Every year during 40 Days for Life, supporters of our state’s local abortion facility here in Fargo get together in the quiet of night — or some such time when chances of detractors showing up are decreased, I’d imagine — for a sidewalk chalk party.
I think the message they are sending must be more for the prayer advocates and others who find themselves on that particular corner of our city, because I can’t imagine the women themselves stopping to look.
If they did take the time to study the colorful drawings, they would find messages telling them how loved they are, how supported they are, and other warm-fuzzy sorts of sentiments.
Some of the thoughts shared, we prayer folks would agree with. Yes, women do matter. Yes, they are loved. Yes, they deserve to be respected. Problem is, a pretty drawing can’t mask the horror of what goes on inside a place like this.
From the outside, it might not seem as such. Another day in the life of an abortion clinic. Women go in and come out with their baggie of post-abortion materials, and move right back into their lives without skipping a beat, right? Well, we’ll get to the skipped beat part later. But truly, from what I’ve heard from post-abortive friends, for many, the trauma doesn’t kick in full force until later, when they are alone and facing the reality without people nearby to wipe their tears; when there are no more colorful pictures to deflect what has happened. A life…forever gone.
I wanted to share what lengths these supporters will go through to mark up the sidewalk, so I took this long shot.
I didn’t even see at the time the escort’s position over the heart. But as I prayed today, I thought more and more about the hearts that were splashed everywhere on the sidewalk. Just yesterday, a friend posted how scientists have recently discovered that a heartbeat is detectable at 16 days gestation. This is even earlier than previously thought.
So to me, the hearts on the sidewalk downtown symbolize the real heart and its accompanying heartbeat that signals life; a sound bound to stop soon after entering this door. Not to mention the broken hearts that inevitably will follow.
All of these cheery messages? They’re a cover-up for the grisly goings-on of this clinic.
When my friend, who has been one of the clients in the past and now speaks against the horrific act of abortion, saw the drawings this morning, she was troubled. A few were particularly vulgar, including a chalk-drawn diagram of a woman’s vagina pointing out the various parts, marked with the words “bodily autonomy” in bold. But that wasn’t the one that bothered my friend most of all.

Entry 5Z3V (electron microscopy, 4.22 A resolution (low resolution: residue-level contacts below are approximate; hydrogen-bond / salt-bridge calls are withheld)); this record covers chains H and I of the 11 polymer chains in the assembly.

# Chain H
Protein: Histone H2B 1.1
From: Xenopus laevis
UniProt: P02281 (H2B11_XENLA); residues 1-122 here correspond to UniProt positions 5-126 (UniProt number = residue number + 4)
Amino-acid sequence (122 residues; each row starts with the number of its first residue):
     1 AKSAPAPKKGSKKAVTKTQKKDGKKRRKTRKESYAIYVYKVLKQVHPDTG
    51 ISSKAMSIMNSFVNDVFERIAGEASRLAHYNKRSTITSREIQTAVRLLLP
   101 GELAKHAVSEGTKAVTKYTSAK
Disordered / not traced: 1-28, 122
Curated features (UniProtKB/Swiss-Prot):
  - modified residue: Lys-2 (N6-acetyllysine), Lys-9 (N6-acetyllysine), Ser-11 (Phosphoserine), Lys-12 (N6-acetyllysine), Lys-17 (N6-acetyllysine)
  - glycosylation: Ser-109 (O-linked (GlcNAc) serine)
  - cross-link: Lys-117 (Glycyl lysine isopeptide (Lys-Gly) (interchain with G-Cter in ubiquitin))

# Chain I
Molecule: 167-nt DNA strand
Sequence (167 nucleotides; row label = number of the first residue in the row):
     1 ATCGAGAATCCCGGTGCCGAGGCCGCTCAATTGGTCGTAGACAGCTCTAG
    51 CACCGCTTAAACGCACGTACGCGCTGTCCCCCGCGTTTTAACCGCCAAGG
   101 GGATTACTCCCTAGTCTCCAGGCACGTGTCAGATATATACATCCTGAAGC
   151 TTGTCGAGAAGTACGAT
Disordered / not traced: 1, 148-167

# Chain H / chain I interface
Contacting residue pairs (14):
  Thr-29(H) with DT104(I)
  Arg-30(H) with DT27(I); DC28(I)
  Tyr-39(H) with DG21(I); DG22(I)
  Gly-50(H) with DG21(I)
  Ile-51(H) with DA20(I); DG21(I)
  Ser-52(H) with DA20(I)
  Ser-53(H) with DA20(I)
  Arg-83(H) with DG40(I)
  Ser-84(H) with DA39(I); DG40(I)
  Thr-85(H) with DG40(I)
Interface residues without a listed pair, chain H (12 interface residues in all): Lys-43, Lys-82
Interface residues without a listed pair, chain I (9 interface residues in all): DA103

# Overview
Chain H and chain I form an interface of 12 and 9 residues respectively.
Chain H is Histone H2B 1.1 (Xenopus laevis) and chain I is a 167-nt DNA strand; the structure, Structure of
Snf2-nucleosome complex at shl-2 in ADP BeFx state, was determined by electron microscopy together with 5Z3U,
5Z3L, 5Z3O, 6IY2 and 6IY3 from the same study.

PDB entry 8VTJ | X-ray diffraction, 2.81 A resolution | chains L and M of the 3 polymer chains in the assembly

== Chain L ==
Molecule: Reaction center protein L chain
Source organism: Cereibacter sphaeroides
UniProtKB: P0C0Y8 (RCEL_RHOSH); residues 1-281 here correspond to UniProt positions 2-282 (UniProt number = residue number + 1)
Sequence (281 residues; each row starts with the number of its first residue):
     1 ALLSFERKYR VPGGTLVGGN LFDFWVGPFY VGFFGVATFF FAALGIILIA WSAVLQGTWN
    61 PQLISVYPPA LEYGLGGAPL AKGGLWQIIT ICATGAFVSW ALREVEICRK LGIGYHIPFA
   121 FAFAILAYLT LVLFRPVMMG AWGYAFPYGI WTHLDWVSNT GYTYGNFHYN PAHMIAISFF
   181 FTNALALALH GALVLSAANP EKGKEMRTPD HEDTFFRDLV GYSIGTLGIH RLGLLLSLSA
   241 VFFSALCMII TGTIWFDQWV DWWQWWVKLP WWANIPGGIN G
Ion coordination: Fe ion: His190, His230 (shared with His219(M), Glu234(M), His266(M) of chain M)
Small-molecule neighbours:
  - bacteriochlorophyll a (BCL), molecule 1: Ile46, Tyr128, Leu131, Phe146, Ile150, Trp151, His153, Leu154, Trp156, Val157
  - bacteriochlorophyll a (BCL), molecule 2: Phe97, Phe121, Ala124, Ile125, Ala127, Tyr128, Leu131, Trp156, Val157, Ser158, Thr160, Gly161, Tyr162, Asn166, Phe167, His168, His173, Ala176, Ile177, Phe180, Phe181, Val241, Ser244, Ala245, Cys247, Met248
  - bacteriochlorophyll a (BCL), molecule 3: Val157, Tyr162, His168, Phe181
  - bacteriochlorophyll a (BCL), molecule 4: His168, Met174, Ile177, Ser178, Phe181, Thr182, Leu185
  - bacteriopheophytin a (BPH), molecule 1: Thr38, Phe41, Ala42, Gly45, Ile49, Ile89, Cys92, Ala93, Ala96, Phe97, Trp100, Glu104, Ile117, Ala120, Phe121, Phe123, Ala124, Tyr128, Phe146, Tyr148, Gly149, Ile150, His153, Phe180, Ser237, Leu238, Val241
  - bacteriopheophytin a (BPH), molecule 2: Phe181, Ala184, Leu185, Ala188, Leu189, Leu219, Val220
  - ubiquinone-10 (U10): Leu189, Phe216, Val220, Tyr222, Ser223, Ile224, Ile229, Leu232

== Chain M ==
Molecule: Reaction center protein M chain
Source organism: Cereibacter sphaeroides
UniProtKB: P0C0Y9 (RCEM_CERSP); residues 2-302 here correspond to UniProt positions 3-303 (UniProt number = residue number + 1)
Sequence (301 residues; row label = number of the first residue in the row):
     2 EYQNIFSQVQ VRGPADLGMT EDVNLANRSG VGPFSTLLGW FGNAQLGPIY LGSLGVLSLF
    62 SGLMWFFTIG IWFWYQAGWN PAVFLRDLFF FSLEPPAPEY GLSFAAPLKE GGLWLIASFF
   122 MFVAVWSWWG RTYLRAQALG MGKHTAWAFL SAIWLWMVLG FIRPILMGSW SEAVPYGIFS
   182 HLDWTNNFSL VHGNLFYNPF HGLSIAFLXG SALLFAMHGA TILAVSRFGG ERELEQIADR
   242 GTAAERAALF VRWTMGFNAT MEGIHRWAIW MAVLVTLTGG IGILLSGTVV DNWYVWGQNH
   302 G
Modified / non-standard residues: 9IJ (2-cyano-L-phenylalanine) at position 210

No, the one that really got to her, one who has been in this place before? Was this…
Consider its placement — right in front of the door that leads directly into the place where children die and mother’s cry. My friend was blunt. She called it “the door of hell.” Because for her and others, it was every bit that. It was the place where they watched a life that they had held in their wombs slip away, forever; an action that is irreversible — though not, with repentance, unforgivable.
Hearts, sunshine and rainbows at the door of a place that dooms its clients to a life of sorrow. To those of us whose blinders have been removed, by the grace of God, these images are a sad testimony of the twisted nature of death that comes in a pretty package.
Lord have mercy on those who are deceived. And Lord have mercy on me, a sinner. Help us all.
Here’s some good news. For those in the area, the 40 Days for Life United tour bus will be coming through here on Friday. The buses on this entourage are being covered by the signatures of those across the country who stand for life, like this woman, U.S. Congresswoman Marsha Blackburn — chair of the House panel leading the investigation into Planned Parenthood’s horrible practice of harvesting and trafficking in aborted baby body parts. (I guess this is the pro-life version of marking up surfaces to get our point across?) Join us from 6:30 to 7:30 p.m. Friday at the Civic Center Park, 165 4th St. N., Fargo. You’ll hear national leaders share their stories of hope, along with local speakers, including a friend of mine, who will be sharing as a representative of the Silent No More campaign.
So far during this fall’s prayer efforts, 154 babies have been saved from the clutches of abortion. It’s working. Our prayers do not fall on deaf ears, and our active participation makes a difference.
Today’s psalm also brought a ray of hope my way. I thought of the sunshine painted by the sidewalk chalk “artist,” and knew that I could claim a share of truth in that image for myself with these words from Scripture:
“Those who follow you, Lord, will have the light of life.”
Q4U: Where and how have you brought light to others this week?